Livni moves to squash bill prohibiting negotiation on Jerusalem

C'tee okays bill seeking approval of 80 MKs on J'lem status talks.

Jerusalem Western Wall, Dome of the Rock 521 (photo credit: REUTERS)
Jerusalem Western Wall, Dome of the Rock 521
(photo credit: REUTERS)
Justice Minister Tzipi Livni (Hatnua) moved on Sunday to squash a legislative initiative that would require the approval of 66 percent of the Knesset before any negotiations on the status of Jerusalem could be held with the Palestinians.
The issue arose when the ministerial legislative committee swiftly approved a bill proposed by a parliamentarian for the opposition, MK Ya’acov Litzman (UTJ). It is unusual for a bill by the opposition to pass the legislative committee.
The bill sought to mandate that negotiations on where to divide Jerusalem and whether to cede a portion of it to the Palestinians could only be held with the approval of 80 of the Knesset’s 120 parliamentarians.
Livni, who is Israel’s chief negotiator with the Palestinians, immediately filed an objection to the bill, because such legislation would tie the hands of any negotiating team, including hers, that sought a final status agreement for a two-state solution.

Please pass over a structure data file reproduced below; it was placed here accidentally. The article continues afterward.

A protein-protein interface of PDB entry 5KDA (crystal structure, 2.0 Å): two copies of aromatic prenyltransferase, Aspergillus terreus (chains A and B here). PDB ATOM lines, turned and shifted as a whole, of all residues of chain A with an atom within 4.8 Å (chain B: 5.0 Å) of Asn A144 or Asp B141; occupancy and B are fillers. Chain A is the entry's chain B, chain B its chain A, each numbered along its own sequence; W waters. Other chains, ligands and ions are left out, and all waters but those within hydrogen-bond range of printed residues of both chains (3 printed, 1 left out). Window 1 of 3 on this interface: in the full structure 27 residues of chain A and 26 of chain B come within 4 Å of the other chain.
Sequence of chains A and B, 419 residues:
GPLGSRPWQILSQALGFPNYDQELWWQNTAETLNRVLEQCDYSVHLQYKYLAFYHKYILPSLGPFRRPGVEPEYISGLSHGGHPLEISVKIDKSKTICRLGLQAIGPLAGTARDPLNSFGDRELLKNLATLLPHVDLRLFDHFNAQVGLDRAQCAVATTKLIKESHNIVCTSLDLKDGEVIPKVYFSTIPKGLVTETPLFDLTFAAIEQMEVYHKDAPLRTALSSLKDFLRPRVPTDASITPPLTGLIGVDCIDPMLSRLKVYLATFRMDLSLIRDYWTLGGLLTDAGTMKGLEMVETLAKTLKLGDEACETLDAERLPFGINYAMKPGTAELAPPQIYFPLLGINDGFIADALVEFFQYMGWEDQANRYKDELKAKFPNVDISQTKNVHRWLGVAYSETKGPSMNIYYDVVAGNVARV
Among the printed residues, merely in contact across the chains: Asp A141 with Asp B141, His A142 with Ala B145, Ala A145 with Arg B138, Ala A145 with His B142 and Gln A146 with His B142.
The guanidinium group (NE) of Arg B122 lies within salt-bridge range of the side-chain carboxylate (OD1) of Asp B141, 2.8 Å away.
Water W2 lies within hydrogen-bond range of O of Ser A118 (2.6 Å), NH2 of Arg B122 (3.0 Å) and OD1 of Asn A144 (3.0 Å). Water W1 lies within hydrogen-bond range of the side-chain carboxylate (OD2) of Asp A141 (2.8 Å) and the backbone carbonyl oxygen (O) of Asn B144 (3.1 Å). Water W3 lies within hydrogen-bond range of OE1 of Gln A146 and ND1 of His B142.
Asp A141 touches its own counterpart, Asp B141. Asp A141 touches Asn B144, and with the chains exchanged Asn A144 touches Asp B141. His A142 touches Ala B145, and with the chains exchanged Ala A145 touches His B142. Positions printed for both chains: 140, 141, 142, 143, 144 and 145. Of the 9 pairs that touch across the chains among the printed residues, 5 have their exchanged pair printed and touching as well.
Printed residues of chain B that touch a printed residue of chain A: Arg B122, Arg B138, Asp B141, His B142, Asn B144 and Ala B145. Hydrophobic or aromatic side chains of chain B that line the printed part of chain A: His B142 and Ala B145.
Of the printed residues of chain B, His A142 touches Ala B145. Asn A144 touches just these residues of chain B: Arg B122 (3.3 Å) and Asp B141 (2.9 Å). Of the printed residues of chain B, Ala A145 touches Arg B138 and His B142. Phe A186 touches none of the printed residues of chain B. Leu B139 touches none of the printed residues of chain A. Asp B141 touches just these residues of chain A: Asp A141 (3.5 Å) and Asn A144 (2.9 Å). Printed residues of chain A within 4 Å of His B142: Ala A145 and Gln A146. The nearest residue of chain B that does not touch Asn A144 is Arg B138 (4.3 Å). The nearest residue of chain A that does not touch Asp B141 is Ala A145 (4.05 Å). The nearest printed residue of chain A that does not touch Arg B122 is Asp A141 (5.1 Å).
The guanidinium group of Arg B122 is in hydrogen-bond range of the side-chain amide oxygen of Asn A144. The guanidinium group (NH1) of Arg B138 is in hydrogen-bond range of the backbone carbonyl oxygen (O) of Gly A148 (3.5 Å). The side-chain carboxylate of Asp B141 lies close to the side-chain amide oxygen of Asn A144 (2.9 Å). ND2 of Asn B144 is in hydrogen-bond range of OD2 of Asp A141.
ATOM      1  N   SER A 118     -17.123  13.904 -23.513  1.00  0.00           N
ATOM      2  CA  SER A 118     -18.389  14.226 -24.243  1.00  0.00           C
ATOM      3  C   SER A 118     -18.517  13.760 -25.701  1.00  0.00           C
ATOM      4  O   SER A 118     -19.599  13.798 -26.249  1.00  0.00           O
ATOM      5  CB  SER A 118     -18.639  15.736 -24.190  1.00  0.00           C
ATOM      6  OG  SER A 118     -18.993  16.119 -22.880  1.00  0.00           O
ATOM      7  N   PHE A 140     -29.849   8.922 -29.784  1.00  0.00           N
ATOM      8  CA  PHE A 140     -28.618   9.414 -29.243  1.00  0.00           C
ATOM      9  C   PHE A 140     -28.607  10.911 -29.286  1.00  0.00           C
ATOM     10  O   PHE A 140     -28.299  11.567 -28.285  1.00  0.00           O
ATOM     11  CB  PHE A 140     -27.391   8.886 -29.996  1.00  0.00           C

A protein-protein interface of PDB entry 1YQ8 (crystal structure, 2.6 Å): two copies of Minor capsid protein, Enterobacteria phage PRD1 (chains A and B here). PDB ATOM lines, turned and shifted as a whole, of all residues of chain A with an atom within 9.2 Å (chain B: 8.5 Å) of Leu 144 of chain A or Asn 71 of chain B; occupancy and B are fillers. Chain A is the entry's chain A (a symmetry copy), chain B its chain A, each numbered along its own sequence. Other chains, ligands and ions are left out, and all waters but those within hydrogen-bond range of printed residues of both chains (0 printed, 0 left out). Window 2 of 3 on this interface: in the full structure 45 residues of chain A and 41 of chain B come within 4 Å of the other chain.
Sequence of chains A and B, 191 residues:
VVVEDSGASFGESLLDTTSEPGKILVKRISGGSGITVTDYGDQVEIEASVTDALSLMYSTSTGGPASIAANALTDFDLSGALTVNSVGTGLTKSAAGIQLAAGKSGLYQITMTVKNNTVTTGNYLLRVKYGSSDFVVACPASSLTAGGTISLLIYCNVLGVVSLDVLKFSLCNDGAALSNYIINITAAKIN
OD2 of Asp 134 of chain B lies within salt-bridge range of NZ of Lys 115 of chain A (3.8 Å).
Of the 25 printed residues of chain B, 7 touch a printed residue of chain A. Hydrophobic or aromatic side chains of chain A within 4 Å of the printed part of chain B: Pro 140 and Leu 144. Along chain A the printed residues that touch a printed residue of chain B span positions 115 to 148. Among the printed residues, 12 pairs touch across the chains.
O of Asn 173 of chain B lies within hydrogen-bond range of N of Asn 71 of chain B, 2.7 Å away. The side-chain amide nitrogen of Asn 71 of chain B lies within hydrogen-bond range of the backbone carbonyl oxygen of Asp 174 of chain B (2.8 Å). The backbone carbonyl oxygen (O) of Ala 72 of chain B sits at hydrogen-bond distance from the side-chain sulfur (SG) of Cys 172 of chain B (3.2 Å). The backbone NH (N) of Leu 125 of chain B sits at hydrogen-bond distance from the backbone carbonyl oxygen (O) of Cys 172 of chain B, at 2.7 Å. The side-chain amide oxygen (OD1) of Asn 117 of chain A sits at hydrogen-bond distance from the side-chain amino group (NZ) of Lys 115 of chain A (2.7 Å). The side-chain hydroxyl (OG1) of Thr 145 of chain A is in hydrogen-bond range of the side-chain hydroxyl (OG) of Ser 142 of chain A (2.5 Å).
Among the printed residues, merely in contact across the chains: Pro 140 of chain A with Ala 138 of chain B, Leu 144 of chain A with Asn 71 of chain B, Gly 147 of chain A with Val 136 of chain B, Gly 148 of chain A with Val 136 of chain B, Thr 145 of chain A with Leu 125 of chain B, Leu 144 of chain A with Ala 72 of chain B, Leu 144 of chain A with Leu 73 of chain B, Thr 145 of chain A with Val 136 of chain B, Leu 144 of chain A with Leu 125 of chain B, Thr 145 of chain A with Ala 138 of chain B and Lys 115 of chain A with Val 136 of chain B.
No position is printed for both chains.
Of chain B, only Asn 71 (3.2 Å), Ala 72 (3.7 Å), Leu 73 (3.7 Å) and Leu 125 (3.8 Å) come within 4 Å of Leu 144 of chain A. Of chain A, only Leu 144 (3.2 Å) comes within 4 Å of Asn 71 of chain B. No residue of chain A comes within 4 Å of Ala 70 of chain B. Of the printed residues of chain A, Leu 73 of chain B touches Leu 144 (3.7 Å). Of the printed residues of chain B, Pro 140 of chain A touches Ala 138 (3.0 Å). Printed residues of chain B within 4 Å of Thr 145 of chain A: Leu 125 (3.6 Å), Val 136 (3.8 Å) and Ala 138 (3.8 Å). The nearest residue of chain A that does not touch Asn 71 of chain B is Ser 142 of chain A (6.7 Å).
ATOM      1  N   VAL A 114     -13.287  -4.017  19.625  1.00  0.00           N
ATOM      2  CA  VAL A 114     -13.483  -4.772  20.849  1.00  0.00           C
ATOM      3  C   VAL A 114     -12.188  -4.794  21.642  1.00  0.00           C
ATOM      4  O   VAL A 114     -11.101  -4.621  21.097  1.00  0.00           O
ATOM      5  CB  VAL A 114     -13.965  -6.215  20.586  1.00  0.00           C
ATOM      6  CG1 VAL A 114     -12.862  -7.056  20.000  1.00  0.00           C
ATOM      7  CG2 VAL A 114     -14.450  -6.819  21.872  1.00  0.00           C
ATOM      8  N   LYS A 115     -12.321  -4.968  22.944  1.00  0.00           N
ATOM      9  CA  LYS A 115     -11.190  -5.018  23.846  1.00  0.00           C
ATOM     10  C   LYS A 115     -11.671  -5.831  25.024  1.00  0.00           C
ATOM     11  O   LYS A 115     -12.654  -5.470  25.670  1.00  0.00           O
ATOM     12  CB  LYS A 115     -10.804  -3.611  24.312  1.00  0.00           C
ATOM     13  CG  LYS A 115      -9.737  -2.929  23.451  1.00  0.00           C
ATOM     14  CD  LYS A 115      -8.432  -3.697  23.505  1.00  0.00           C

The objection freezes the bill, which would also need the Knesset’s approval before it could pass into law.
During the nine-month negotiation process with the Palestinians which began in July and is expected to end in March, all core issues – including Jerusalem – are on the table.
In an article published last week by the American magazine The New Republic, writer Ben Birnbaum speculated that Netanyahu could be preparing to divide Jerusalem, because he has not mentioned the topic of a united Jerusalem since his reelection in January.
Meretz party leader MK Zahava Gal-On said in response to Sunday’s vote that this bill was “another nail, maybe the last one, in the coffin of the negotiations with the Palestinians. There won’t be peace with the Palestinians without dividing Jerusalem.”
Construction and Housing Minister Uri Ariel, along with Senior Citizens Minister Uri Orbach, both of the Bayit Yehudi Party, supported the bill.
Ariel said that he would have wanted the threshold limit for the bill’s approval in the Knesset to be even higher than 66%.
No official count was given of how many ministers were present for the vote or which Likud and Yisrael Beiteinu ministers supported it. Ministers from Hatnua and Yesh Atid opposed it.
The Prime Minister’s Office would not comment on the matter.